Completion data recently released by Texas regulators spotlights the strong productivity of Coterra Energy’s large-scale Permian projects. The data includes two wells completed early this year on the company’s 14-well Prewit-Justify/Authentic project in Culberson County. The Authentic 13 C State 3H was fractured with 1,804 lb/ft of proppant and 35 bbl/ft of fluid across a 16,272-foot lateral and produced 4,084 boe/d (66% oil) during a 24-hour test, or 251 boe/d per 1,000 feet. The Authentic 13 D State 4H’s 15,850-foot lateral, stimulated with 3,099 lb/ft of proppant and 57 bbl/ft of fluid, flowed an IP24 of 3,679 boe/d (64% oil), or 232 boe/d per 1,000 feet. Both wells were tested on 1-inch chokes, and their FTPs averaged 560 psi.
The Prewit-Justify/Authentic project, which Coterra began completing in 2H22 and planned to finish in Q1, targets the Wolfcamp at spacing of eight wells per section with laterals stretching over three miles. Test results have been released for 11 of the 14 wells, and six have at least three months of data. Those six wells averaged cumulative initial 90-day volumes of 228,559 boe, equivalent to 163 boe/d per 1,000 feet based on laterals averaging 15,574 feet.
For comparison, Coterra’s average 2020 Wolfcamp completion in Culberson County had a much shorter lateral of about 10,100 feet and delivered 90-day volumes just over 152,200 boe. (Enverus Foundations users, click here to interact with the workbook.)
Coterra says its large-scale Permian projects like Prewit-Justify/Authentic are driving efficiencies, with the concentrated geographical focus reducing mobilization time for drilling and completion services and allowing the company to utilize facilities and infrastructure across more wells. And unlike many of its peers, the company says it did not experience degradation in its productivity last year.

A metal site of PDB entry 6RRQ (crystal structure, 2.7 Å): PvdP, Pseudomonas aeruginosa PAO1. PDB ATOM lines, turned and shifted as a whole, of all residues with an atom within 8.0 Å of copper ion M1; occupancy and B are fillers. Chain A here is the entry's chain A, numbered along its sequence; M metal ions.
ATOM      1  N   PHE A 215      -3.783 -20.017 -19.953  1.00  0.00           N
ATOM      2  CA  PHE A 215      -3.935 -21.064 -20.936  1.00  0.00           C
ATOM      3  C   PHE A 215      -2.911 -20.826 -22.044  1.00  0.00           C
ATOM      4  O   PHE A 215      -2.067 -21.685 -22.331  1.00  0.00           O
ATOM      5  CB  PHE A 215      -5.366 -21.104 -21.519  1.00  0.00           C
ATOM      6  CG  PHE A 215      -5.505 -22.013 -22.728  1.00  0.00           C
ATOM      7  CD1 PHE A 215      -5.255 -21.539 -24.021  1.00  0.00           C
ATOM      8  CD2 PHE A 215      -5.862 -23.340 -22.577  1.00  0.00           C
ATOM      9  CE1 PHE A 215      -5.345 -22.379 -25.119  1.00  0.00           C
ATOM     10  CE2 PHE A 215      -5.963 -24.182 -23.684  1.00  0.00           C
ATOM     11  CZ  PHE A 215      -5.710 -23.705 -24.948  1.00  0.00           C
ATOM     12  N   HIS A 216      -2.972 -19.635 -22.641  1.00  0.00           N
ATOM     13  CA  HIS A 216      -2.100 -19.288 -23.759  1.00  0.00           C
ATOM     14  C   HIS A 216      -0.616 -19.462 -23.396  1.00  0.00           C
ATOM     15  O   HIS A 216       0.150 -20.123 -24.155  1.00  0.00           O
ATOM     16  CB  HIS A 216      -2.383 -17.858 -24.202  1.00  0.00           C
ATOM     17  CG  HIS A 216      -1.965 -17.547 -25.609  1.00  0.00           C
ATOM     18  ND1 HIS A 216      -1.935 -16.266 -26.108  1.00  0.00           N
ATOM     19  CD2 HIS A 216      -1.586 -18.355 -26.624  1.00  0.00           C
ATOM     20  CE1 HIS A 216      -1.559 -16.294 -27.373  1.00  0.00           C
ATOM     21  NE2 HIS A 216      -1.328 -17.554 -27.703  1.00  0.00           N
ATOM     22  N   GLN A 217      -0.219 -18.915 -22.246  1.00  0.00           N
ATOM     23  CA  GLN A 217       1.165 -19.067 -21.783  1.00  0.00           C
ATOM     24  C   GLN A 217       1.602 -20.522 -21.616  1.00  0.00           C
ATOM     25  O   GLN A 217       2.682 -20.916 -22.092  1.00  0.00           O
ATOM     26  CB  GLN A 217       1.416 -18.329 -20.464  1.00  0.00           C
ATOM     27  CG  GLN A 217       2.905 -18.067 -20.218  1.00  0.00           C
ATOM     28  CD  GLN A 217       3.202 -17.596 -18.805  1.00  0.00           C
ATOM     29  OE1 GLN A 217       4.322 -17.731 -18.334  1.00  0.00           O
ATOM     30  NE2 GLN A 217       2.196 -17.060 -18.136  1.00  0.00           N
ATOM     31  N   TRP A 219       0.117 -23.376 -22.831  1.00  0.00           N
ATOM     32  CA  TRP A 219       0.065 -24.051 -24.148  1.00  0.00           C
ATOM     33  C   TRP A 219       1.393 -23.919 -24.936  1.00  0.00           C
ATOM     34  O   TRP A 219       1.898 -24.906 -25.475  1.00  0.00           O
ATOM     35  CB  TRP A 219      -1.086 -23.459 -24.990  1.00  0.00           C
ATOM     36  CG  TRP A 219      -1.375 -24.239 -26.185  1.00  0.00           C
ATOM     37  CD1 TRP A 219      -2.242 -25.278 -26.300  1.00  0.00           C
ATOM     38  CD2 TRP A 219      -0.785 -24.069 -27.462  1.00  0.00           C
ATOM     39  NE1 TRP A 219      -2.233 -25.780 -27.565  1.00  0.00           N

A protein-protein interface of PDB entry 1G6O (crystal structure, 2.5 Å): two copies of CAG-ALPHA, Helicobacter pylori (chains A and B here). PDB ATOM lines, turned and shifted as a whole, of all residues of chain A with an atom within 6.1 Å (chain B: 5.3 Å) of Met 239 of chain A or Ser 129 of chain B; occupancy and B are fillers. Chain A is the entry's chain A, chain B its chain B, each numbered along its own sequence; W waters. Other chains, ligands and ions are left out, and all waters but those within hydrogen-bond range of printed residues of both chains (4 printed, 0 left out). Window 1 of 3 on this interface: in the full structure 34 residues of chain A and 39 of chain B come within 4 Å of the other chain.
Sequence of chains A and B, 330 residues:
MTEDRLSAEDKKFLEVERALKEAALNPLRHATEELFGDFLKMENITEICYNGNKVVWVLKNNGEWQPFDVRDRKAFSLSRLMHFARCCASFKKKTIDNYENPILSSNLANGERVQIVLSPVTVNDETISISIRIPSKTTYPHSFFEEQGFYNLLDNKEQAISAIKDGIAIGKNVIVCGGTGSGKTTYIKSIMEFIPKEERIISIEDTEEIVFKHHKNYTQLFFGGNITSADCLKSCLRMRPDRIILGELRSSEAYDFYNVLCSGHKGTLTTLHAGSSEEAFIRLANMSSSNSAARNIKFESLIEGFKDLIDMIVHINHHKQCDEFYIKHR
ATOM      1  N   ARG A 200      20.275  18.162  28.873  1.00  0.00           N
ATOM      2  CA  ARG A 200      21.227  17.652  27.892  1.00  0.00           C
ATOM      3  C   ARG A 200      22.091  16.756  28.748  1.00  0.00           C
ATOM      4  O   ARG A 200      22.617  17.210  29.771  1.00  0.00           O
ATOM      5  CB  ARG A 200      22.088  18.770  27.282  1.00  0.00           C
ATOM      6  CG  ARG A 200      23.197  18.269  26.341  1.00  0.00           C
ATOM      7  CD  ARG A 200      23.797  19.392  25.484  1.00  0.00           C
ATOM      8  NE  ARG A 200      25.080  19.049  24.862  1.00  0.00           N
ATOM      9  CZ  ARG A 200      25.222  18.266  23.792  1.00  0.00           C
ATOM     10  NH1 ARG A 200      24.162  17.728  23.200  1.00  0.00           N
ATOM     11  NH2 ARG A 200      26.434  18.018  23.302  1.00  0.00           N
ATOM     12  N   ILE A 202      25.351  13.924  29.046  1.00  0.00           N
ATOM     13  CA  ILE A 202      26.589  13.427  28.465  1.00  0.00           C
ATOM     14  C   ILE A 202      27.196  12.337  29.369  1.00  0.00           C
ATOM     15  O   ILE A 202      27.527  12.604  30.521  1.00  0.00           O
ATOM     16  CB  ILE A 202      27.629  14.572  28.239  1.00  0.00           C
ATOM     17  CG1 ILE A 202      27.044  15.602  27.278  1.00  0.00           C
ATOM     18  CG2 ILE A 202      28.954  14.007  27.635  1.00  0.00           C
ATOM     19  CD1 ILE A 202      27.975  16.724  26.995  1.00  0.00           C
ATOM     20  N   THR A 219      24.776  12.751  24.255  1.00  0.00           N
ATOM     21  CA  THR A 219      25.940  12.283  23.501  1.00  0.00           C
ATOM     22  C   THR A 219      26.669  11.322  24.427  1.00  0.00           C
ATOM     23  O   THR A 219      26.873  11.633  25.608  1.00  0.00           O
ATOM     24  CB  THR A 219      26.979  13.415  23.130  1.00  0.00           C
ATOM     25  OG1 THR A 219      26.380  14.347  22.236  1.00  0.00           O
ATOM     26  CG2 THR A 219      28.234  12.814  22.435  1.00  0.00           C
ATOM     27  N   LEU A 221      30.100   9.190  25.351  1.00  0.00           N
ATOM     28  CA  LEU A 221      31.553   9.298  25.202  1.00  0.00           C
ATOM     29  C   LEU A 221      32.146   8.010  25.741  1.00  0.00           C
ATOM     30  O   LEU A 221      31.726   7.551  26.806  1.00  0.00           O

“We do not see a change in our Delaware productivity,” Coterra CEO Thomas Jorden said on a Feb. 23 earnings call. “One of the big differences … is in 2022 we just drilled a couple of absolutely lights-out outstanding projects, and I’m talking about projects with more than 10 wells that averaged thousands of barrels a day.”
Also in Culberson County, Coterra last year tested co-development of the Upper Wolfcamp with the overlying Harkey Shale on a full section. The project had four Harkey wells on 1,320-foot spacing and eight Upper Wolfcamp wells on 700-foot spacing. The company was pleased with the results and anticipates that future Wolfcamp/Harkey co-developments with 10,100-foot laterals will pay out in six months at $75/bbl and $3.50/Mcf pricing.
Asked about well-to-well interference between the two zones, Jorden did not see it as an issue. “When it comes to the Wolfcamp and Harkey, we generally see that as one petroleum system,” he said. “And there will be some degree of pressure communication between the Wolfcamp and Harkey depending on where you are in the basin. But we do not see that as a factor that degrades overall well productivity.”
Among Coterra’s notable Permian projects for this year is Prewit Barbaro, which will include nine Wolfcamp and four Harkey wells expected to come online in Q4.
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